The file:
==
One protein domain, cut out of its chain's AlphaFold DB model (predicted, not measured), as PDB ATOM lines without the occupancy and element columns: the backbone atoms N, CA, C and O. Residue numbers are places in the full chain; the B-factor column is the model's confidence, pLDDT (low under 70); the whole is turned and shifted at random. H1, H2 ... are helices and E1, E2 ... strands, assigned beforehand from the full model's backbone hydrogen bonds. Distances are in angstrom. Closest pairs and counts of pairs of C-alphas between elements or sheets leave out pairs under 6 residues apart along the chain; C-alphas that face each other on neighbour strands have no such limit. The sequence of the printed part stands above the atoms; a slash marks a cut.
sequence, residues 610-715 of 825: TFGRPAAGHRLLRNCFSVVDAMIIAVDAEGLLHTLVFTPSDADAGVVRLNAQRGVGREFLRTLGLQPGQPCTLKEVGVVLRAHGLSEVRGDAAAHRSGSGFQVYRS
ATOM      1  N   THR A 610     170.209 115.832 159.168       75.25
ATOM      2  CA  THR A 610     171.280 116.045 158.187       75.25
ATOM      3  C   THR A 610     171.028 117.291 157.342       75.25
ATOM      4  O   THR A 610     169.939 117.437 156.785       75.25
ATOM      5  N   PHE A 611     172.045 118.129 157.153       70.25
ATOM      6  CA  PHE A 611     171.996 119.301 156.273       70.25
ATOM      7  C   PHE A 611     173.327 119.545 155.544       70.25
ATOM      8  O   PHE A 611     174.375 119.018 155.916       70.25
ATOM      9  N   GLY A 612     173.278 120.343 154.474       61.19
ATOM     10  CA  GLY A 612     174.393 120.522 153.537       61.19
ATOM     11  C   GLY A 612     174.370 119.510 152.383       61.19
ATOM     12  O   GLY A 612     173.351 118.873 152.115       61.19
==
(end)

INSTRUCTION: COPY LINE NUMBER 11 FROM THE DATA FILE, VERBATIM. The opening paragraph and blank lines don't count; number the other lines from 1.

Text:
ATOM     10  CA  GLY A 612     174.393 120.522 153.537       61.19